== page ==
From the dulcet tones of Lee snoring to the very cross and assertive wake up, or rather get up, call from Simon at 7am for our planned early 9am departure (I’m sure Simon enjoyed it a bit too much!) At least it had been a mild night, so getting up wasn’t too painful and with Lee as leader, leading from the top, it was already a big day. After a brief waking, a few friendly reminders from Howard about hygiene and shovels and final dashes to the loo, we were off just after 9.30am – our earliest departure to date.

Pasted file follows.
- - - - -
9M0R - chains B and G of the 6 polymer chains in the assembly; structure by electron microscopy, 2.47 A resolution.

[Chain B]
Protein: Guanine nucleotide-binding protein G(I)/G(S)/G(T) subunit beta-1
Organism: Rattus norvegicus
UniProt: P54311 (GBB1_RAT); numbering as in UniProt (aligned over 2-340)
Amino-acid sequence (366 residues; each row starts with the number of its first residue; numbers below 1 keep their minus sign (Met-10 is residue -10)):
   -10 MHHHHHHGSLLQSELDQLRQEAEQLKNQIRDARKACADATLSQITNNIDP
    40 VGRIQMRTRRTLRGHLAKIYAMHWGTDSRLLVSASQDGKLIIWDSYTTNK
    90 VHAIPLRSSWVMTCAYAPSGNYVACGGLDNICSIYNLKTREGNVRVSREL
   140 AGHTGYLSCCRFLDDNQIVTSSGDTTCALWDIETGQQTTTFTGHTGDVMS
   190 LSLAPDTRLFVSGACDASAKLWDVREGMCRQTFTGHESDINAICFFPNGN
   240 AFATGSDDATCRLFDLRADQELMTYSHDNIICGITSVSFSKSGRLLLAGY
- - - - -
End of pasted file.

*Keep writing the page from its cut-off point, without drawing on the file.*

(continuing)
After a couple of kilometres heading right and west up the valley and some animal spotting, it was to be decided whether it was an Arctic fox, wolf or caribou, Howard called us to a halt for a little hauling exercise. An hour and a half later, all pulks pulled to the top to with some over excited crevasse kit use. Howard then told us about a simpler and quicker way of getting up the slope. A lunch time bothy stop at the top and we were off again to find a spot to belay us down to the valley floor again. After a brief discussion, each team were sent off over the edge, some more briefly than others! Unfortunately there was a small omission of bringing down Howard’s skis and an ice axe – sorry Howard, we promise to make it up to you! With us quickly descending and Phil and Mark back navigating in front, we caught up some ks before finding camp for the night just after 5pm, having had time to add our own impromptu assault course down a slope and various freestyle methods of getting down it with the pulks at our heels, most involved getting acquainted with the snow!